Is there any way to live with someone and call them your spouse without becoming common-law married?

UPDATED: Oct 1, 2022

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Is there any way to live with someone and call them your spouse without becoming common-law married?

My wife and I live in Texas and are considering entering into a polyamorous
relationship with our roommate. Specifically, I would be in a relationship with
her as well as my wife. We’d prefer to be able to ‘get married’ via a ceremony
at home so that as far as we are concerned I have both of them as wives, but
we’re worried that we would become common-law married and it’s illegal to be
married to two different people at once. Is there any way for me to refer to
both of them publicly as my wives without becoming common-law married and as a
result breaking the law?

Asked on July 11, 2018 under Family Law, Texas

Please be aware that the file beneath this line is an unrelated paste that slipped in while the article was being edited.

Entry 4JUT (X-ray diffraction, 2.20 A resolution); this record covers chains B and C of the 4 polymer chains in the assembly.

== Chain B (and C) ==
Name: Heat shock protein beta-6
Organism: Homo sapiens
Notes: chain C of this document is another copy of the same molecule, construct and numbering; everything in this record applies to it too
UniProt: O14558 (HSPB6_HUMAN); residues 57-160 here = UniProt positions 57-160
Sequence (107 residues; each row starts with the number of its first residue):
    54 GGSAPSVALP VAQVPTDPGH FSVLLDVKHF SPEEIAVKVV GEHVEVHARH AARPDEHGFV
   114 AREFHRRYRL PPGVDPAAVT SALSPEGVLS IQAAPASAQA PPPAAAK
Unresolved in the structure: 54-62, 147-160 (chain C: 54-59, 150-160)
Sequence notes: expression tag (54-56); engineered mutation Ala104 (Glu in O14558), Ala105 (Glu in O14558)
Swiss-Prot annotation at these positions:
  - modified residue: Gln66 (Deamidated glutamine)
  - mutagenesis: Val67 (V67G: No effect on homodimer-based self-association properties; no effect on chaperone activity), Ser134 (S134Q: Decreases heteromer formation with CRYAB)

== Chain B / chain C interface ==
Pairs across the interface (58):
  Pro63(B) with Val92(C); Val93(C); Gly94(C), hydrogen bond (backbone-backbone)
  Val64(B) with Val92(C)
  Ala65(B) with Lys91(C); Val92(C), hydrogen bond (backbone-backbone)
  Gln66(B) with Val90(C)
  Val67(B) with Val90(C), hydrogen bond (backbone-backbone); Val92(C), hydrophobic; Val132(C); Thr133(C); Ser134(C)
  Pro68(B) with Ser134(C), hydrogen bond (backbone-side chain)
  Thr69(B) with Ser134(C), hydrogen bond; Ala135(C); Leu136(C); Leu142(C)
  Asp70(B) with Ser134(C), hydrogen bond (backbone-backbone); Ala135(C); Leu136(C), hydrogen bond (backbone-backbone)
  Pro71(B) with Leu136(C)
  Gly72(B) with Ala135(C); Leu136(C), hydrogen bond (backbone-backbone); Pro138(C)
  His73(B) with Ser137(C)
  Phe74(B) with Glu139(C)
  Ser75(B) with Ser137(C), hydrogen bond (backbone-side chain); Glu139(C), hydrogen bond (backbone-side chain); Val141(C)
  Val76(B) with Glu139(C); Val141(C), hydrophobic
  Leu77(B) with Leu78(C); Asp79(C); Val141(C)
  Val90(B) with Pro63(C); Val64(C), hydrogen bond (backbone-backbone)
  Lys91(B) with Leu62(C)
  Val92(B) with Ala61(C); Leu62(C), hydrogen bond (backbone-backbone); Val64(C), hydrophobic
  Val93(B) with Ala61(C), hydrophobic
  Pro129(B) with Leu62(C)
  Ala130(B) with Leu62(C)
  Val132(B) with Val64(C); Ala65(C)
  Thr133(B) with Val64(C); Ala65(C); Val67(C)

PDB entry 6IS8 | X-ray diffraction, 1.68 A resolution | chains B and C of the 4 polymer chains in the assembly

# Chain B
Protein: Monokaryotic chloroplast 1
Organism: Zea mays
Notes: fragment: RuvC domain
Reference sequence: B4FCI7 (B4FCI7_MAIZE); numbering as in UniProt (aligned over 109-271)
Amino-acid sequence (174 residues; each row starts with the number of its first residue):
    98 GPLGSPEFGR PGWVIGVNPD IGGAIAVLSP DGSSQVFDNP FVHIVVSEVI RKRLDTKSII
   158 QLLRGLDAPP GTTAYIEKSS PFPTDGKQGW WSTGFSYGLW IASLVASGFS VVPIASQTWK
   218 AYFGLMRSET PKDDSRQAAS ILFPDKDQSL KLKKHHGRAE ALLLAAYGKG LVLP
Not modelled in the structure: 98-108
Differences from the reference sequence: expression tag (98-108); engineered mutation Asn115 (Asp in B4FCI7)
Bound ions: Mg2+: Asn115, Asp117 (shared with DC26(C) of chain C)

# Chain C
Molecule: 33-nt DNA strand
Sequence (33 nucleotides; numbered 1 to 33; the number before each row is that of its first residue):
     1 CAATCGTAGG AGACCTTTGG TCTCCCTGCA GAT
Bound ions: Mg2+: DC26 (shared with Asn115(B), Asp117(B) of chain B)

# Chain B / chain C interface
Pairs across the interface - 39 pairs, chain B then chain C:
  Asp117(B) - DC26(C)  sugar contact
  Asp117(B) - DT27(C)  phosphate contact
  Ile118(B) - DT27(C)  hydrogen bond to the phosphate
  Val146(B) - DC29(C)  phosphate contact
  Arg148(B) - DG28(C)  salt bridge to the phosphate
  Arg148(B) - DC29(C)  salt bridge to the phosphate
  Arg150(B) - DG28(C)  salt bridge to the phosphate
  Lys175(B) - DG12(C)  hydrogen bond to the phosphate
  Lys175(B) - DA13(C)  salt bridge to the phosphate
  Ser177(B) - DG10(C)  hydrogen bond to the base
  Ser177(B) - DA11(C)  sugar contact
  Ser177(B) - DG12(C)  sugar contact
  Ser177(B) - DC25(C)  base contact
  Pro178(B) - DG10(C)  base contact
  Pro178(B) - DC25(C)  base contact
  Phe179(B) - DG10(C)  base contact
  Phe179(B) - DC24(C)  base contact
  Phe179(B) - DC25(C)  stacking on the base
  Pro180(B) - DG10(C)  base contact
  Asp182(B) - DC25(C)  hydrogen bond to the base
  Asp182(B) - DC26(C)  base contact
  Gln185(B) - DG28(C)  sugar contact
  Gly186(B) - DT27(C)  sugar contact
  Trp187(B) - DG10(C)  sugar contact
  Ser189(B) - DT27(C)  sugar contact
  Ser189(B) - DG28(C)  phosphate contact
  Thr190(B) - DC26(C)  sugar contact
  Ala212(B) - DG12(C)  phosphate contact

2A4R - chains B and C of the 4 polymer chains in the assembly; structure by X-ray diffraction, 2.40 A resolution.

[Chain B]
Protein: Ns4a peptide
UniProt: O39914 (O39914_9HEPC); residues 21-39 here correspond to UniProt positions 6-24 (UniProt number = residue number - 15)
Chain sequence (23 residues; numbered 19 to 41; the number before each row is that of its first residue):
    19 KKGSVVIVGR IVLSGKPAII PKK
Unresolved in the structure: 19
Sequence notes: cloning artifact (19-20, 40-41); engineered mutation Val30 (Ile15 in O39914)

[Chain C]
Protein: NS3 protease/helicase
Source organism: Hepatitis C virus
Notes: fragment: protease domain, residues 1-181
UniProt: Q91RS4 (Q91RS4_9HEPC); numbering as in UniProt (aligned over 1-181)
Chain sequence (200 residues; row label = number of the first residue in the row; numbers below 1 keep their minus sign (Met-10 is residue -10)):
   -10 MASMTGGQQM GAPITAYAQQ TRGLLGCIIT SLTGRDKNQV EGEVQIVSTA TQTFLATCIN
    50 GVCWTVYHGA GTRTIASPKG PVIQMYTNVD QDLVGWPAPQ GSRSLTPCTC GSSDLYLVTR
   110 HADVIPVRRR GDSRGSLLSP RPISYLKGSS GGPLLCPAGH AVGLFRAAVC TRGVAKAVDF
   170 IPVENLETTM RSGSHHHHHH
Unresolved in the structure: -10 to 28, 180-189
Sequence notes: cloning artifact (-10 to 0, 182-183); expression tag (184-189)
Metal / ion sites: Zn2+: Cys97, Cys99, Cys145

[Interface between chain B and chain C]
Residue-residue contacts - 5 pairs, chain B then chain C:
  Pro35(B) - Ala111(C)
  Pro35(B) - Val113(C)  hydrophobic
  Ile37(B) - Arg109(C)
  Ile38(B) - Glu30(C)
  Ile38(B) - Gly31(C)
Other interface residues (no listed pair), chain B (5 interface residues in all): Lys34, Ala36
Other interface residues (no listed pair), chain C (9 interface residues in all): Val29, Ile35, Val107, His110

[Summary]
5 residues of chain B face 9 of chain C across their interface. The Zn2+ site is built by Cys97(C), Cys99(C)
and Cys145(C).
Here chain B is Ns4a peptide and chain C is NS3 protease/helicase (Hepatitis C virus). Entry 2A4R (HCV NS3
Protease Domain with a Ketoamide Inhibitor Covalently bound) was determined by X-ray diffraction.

SJZ, Member, New York Bar / FreeAdvice Contributing Attorney

Answered 4 years ago | Contributor

You are actually looking at it backwards: it is not the case that you and this other woman would be married and so be in violation of the law; it's that because polygamy is not legal in this nation and you cannot marry person B while concurrently married to person A, the relationship with your roommate would not be considered a marriage and would be legally void. You can't be married to two women at once, even if you wanted to be; there would be no common law marriage to the 2nd woman.

IMPORTANT NOTICE: The Answer(s) provided above are for general information only. The attorney providing the answer was not serving as the attorney for the person submitting the question or in any attorney-client relationship with such person. Laws may vary from state to state, and sometimes change. Tiny variations in the facts, or a fact not set forth in a question, often can change a legal outcome or an attorney's conclusion. Although has verified the attorney was admitted to practice law in at least one jurisdiction, he or she may not be authorized to practice law in the jurisdiction referred to in the question, nor is he or she necessarily experienced in the area of the law involved. Unlike the information in the Answer(s) above, upon which you should NOT rely, for personal advice you can rely upon we suggest you retain an attorney to represent you.

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